• Challenges Handling Adverse Events Found on SM Sites
  • Uncertainties Regarding Adverse Events Found on SM Sites
  • Tit-for-Tat Tithe on Pharma Marketing
  • The Adverse Event Reporting Widget Safe Harbor
  • There’s Value in Adversity

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Pharmaceutical Market Access 2010Strategic Developments Impacting the US, EU, and Emerging Markets

Map ManIt’s no secret that the pharmaceutical and biotechnology industries are confronting significant short-term and long-term financial challenges that range from generic competition, upcoming patent expirations, and pending healthcare legislation and reforms in both the US and EU. These challenges are forcing the industry to “rethink” everything from R&D to Marketing.

“Future revenue growth in the US and EU will be limited,” said Stephen Potts, KantarHealth Regional Director, Asia Pacific, the Middle East and Africa, during a recent webinar entitled Pharmaceutical Market Access 2010. “Pharma and biotech companies are looking to emerging market opportunities in Brazil, Russia, India, and China (i.e., BRIC) to drive future business,” said Potts. “The EU is wrestling with the cost effectiveness of treatments and working through key changes in important regulatory processes. In addition, US healthcare reforms and pending legislation are pointing to universal coverage or the emergence of a ‘national plan’.”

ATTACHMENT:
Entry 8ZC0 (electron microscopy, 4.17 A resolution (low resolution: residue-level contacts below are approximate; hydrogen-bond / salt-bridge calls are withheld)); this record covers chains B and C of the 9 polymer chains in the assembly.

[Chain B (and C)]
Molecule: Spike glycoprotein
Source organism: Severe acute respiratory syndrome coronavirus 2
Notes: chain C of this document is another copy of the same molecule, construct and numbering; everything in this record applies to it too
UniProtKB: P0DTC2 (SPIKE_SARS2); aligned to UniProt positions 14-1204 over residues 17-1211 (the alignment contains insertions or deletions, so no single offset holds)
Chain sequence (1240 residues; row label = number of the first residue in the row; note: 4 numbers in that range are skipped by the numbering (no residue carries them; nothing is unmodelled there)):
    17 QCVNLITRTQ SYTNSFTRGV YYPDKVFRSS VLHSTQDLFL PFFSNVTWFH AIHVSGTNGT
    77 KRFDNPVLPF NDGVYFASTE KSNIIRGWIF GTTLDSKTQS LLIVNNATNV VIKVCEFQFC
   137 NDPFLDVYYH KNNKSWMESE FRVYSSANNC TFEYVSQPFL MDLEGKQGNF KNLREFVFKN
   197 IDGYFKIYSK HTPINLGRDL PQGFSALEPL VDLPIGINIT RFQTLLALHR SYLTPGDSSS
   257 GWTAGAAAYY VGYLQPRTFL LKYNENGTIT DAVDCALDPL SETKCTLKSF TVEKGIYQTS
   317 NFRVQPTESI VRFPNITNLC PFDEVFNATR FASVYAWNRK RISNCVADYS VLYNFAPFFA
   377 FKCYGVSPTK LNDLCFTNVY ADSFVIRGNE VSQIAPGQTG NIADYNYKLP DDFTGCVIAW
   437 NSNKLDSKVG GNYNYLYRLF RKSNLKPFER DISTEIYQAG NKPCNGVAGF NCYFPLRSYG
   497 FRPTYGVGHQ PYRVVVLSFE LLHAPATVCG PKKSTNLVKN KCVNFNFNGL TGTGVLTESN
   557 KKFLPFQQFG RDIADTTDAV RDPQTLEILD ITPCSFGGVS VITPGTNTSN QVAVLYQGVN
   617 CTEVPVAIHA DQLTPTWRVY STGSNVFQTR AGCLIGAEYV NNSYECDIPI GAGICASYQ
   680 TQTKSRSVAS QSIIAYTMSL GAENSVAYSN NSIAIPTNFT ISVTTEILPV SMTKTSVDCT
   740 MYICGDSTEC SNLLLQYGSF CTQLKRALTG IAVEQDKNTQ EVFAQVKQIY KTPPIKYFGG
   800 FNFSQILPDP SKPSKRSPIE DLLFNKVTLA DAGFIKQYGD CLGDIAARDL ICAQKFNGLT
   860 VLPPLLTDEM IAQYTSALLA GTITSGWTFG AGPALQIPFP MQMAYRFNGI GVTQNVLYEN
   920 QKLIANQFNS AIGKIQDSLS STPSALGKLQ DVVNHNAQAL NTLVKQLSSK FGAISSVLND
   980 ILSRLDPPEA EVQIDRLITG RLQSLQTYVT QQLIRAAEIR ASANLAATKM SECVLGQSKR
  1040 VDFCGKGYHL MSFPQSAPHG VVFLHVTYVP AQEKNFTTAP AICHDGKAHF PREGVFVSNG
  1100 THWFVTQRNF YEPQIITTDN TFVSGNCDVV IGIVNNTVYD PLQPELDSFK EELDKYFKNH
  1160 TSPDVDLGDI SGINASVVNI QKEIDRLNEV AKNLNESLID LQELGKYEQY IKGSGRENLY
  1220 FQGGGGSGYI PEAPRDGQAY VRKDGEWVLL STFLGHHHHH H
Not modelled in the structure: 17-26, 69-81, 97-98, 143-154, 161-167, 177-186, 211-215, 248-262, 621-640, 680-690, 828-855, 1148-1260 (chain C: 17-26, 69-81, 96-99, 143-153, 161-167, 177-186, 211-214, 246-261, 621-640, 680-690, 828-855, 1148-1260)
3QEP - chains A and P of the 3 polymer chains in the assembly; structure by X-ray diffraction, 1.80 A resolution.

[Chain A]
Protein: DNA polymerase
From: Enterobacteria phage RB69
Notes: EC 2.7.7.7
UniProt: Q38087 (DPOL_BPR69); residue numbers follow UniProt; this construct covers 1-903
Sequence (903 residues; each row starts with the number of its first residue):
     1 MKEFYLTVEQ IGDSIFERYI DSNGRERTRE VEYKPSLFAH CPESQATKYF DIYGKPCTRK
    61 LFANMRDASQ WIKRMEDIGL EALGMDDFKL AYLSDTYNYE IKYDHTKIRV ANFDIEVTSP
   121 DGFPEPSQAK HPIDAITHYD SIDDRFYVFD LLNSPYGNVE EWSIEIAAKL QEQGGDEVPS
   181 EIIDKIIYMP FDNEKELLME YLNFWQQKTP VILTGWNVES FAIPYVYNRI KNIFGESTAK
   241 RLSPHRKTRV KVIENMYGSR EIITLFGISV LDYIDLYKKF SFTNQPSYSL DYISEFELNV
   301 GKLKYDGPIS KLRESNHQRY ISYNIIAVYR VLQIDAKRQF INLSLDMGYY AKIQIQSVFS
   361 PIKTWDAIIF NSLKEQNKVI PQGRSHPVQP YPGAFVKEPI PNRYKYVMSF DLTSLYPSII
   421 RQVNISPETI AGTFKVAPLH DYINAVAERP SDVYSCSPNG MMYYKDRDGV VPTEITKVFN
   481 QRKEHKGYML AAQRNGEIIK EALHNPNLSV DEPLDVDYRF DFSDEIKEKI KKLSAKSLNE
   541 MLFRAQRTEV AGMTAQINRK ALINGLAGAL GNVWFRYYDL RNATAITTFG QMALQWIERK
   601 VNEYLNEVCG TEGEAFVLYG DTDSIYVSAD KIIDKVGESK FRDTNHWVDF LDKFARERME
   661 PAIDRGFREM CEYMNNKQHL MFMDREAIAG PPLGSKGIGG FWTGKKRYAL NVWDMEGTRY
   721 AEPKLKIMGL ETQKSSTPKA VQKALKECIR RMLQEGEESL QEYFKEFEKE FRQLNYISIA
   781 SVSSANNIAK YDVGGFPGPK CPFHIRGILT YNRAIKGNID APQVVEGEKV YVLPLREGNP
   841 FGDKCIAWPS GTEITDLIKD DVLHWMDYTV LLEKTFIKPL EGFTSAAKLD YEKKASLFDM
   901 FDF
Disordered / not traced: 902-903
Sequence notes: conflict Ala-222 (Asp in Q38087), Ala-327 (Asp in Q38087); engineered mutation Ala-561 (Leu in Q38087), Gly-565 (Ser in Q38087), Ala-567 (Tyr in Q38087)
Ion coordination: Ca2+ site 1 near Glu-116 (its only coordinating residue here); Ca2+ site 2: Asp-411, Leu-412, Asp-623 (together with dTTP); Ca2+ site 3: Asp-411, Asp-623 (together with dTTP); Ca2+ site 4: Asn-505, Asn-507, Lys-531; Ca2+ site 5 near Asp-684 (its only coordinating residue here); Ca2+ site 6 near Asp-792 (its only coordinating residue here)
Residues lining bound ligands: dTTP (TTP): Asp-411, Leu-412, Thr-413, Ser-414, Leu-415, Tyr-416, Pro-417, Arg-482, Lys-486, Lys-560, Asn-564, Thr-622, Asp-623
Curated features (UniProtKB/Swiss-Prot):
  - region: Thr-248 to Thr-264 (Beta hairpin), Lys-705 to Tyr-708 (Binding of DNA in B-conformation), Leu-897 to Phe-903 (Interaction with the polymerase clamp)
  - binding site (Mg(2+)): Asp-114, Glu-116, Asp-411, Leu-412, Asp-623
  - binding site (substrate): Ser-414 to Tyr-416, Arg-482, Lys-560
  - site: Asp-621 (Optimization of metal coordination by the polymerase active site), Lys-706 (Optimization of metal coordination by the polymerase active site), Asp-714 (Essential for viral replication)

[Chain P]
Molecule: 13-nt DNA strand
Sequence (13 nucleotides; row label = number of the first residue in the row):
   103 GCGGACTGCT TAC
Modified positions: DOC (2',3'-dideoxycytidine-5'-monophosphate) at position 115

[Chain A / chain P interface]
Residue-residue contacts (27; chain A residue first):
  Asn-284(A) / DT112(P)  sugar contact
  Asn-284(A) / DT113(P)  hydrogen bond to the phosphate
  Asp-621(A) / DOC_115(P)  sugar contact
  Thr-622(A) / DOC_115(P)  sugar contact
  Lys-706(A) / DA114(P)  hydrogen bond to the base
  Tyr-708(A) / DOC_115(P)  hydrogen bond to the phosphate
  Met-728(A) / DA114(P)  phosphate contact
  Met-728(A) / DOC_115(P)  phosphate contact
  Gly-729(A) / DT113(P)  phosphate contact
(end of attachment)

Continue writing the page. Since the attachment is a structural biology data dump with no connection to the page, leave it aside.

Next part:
What does this all mean for patients, physicians, payers, and pharmaceutical/ biotech manufacturers especially as payer actions and priorities converge across borders? Potts and his co-speakers — Lee Blansett, KantarHealth Senior Vice President, Oncology Market Access and Susanne Michel MD, KantarHealth Head of Global Market Access, Pricing and Reimbursement — addressed those questions during the webinar. This article presents a summary of the webinar.

Topic headings include:

  • The Shifting Center of World Markets
  • Access to Emerging Markets
  • Defining Ghostwriting
  • Trouble and Turmoil in the US Market
  • A Rise in Cost Consciousness
  • The UK Side of the Pond

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Risk Mitigation and Its Impact on Pharma MarketingAppropriate Use Benefits After Launch

ParagonRxDrug safety has always been a concern of FDA and drug manufacturers. Recently, however, FDA is paying even more attention to drug safety issues. The Food and Drug Administration Amendments Act of 2007 (FDAAA) granted the FDA the authority to require pharmaceutical companies to submit and implement a REMS — Risk Evaluation and Mitigation Strategy — if the FDA determines a REMS is necessary to ensure that a drug’s benefits outweigh its risks. About 33% of new molecular entities approved since FDAAA became effective on March 25, 2008 have required a REMS, and 75% of these required a Medication Guide, which contains information for patients on how to safely use a drug product, with a REMS assessment. So, REMS are becoming more common than in the past, although they are not yet “the rule.”

“Risk management, REMS, danger management of your product’s life cycle, whatever you call it, all are crucial to brand managers and marketing executives,” said Jeff Fetterman, President and CEO of ParagonRx (www.paragonrx.com), a Delaware-based company which specializes in programs for the appropriate use of medications.

This article summarizes Fetterman’s ideas about how to develop a REMS that can be a win-win-win situation for you, your product, and the patient.

Topic headings include:

  • REMS 101
  • Balancing Interests
  • REMS Program Impact on Intention to Prescribe
  • Alignment of Interests
  • ParagonRx’s Science-Based Methodology